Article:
It’s not often that you’ll hear the words ‘cheap’, ‘travel’, ‘destination’ and ‘Australia’ in the same sentence.
Australia is an amazing country and one that offers a vast array of travel experiences, but a visit here comes with a hefty price tag. For many overseas guests, it’s a once in a lifetime experience, but if you don’t want to be paying the trip off for the rest of your life, here are the top ten ways to save money on travel in Australia.
Choosing when to visit Australia for a short trip (say two or three weeks) is important if you want to get the best from your budget. Australia’s peak seasons work in reverse to much of the northern hemisphere. High season is generally the summer months of December and January, which is when most Australians take their annual holidays. Airfares and accommodation prices always spike at this time.
Also avoid Easter and Australian school holiday periods (these vary depending on which states you plan to visit).
Australia enjoys amazing international airline connectivity. Key hubs into the country include Dubai and Abu Dhabi in the Middle East, Singapore, Bangkok, Hong Kong, Shanghai and Beijing in Asia, and Los Angeles, San Francisco and Vancouver in North America. Airfares have actually dropped significantly in recent years, thanks to greater competition. Browse the airfares of 450+ different carriers in one place on Faremart — a cheap fare mart where you can book your ticket at the best possible price. It’s worth doing a search across different dates just to see what fares you come up with.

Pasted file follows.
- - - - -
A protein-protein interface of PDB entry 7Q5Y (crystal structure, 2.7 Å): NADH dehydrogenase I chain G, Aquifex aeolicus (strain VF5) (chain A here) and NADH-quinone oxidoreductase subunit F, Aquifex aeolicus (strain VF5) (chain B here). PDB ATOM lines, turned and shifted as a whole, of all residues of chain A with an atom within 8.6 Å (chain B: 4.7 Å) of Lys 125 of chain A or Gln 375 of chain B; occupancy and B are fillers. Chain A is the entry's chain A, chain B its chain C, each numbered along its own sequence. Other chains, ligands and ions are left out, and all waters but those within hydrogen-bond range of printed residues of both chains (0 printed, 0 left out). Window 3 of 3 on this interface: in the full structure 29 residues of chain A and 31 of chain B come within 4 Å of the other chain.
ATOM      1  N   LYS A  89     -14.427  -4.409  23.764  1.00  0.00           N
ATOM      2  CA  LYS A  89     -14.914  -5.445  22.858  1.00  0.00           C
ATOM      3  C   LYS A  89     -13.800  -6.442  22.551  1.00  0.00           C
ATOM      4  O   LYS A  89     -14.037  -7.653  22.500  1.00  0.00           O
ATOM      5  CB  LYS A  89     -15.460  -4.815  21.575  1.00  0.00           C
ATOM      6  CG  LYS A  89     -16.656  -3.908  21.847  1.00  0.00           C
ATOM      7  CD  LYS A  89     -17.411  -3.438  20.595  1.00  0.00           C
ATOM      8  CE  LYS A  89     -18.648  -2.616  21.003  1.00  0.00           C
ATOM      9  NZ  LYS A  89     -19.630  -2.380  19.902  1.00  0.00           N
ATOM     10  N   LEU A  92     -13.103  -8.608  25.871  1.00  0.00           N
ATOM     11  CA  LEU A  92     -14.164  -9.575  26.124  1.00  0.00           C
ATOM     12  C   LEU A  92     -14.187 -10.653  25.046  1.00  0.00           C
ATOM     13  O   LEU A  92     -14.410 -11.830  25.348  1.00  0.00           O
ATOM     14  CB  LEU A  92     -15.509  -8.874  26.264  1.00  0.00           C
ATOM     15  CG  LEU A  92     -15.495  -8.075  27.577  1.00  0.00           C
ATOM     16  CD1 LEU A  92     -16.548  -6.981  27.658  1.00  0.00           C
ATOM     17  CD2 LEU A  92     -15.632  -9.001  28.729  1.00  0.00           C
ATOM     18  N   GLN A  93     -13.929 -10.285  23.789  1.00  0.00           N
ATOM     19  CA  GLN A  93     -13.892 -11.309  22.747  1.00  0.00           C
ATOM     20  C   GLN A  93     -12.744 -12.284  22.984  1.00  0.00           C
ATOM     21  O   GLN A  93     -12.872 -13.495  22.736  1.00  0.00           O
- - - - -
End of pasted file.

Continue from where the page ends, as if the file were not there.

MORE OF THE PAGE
You can also set up fare alerts on Faremart for domestic flights within Australia, and get great deals as they are released.
If you plan to stay in hotels, these are the cheapest months to travel to Australia’s key cities according to Trivago:
Expect to pay anywhere from $120 to $220 per night for a reasonable hotel. If you are booking hotels as you go, call ahead and see if the hotel will beat the best price you have found online. Chances are they will.
Airbnb is huge in Australia, but renting a city apartment is generally not much cheaper than staying in a hotel. Hostels are by far the cheapest accommodation option and you’ll find dorm beds available from between $20 and $40 a night. YHA Australia operates several hostels that offer private rooms with ensuite bathrooms. These are superb value, and are usually in great locations.
Australia has a world-class dining scene, but if you plan to eat out a lot, you’ll need a big budget along with that appetite. Expect to pay around $30 to $40 for a main course in a mid-range restaurant.
That said, there are some easy ways to save on your holiday food bill.
It’s one of the great paradoxes in life that priceless artworks can be enjoyed for nothing at many of the world’s greatest cultural institutions. That’s certainly the case in Australia. The National Gallery of Australia (Canberra), the National Gallery of Victoria (Melbourne), the Art Gallery of New South Wales (Sydney), the Queensland Art Gallery and the Gallery of Modern Art (Brisbane), and the Art Gallery of South Australia all offer free entry to their permanent collections.